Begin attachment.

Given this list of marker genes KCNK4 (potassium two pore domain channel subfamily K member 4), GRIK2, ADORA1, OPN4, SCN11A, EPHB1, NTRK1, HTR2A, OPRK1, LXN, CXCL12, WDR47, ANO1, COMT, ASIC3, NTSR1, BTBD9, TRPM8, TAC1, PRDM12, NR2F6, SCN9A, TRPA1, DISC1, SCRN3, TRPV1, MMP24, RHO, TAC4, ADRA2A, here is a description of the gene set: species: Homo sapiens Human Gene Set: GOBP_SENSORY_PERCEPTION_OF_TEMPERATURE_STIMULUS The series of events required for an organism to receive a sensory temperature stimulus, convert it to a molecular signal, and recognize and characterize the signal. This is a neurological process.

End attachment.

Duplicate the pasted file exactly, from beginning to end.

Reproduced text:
Given this list of marker genes KCNK4 (potassium two pore domain channel subfamily K member 4), GRIK2, ADORA1, OPN4, SCN11A, EPHB1, NTRK1, HTR2A, OPRK1, LXN, CXCL12, WDR47, ANO1, COMT, ASIC3, NTSR1, BTBD9, TRPM8, TAC1, PRDM12, NR2F6, SCN9A, TRPA1, DISC1, SCRN3, TRPV1, MMP24, RHO, TAC4, ADRA2A, here is a description of the gene set: species: Homo sapiens Human Gene Set: GOBP_SENSORY_PERCEPTION_OF_TEMPERATURE_STIMULUS The series of events required for an organism to receive a sensory temperature stimulus, convert it to a molecular signal, and recognize and characterize the signal. This is a neurological process.